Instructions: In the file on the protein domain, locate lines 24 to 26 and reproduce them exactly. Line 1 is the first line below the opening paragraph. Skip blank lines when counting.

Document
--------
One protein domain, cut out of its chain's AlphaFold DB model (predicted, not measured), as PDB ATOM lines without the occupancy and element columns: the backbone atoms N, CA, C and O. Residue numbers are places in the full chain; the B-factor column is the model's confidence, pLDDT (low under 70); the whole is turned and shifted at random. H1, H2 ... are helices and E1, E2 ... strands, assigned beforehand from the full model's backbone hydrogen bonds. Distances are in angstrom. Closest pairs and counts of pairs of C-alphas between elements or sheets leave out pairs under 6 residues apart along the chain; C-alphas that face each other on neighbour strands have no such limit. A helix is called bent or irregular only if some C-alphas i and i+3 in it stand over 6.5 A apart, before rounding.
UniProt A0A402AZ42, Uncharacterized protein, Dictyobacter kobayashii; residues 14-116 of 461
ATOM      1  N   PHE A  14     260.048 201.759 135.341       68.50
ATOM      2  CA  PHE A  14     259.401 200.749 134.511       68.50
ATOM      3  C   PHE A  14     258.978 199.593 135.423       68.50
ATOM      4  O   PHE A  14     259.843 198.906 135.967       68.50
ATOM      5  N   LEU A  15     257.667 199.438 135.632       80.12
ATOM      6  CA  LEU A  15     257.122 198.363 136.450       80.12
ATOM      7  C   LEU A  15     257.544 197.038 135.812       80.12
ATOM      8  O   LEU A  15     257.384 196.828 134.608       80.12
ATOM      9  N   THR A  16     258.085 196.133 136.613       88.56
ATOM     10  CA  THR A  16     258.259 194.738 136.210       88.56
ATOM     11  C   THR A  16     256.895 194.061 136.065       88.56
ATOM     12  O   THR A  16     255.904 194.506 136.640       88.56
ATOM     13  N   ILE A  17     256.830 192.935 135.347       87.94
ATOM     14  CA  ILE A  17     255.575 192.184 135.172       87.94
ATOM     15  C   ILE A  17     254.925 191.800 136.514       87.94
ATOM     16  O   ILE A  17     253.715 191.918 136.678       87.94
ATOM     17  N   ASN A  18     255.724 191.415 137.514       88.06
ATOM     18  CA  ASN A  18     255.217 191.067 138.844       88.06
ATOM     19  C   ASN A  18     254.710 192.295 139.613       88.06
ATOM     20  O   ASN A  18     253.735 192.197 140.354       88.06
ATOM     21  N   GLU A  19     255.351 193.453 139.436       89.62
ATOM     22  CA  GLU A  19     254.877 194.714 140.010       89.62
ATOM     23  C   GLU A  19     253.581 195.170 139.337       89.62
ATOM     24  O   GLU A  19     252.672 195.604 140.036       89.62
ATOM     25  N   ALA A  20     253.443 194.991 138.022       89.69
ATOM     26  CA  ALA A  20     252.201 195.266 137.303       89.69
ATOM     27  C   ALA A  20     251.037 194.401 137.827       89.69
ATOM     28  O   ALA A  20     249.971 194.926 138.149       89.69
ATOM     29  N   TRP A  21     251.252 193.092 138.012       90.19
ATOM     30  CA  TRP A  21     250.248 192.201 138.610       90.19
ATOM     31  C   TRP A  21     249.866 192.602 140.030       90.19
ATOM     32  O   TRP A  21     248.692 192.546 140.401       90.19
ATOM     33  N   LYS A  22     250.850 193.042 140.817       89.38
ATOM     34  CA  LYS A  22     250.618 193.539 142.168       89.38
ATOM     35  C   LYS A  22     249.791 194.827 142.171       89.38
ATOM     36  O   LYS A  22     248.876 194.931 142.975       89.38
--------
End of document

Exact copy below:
ATOM     23  C   GLU A  19     253.581 195.170 139.337       89.62
ATOM     24  O   GLU A  19     252.672 195.604 140.036       89.62
ATOM     25  N   ALA A  20     253.443 194.991 138.022       89.69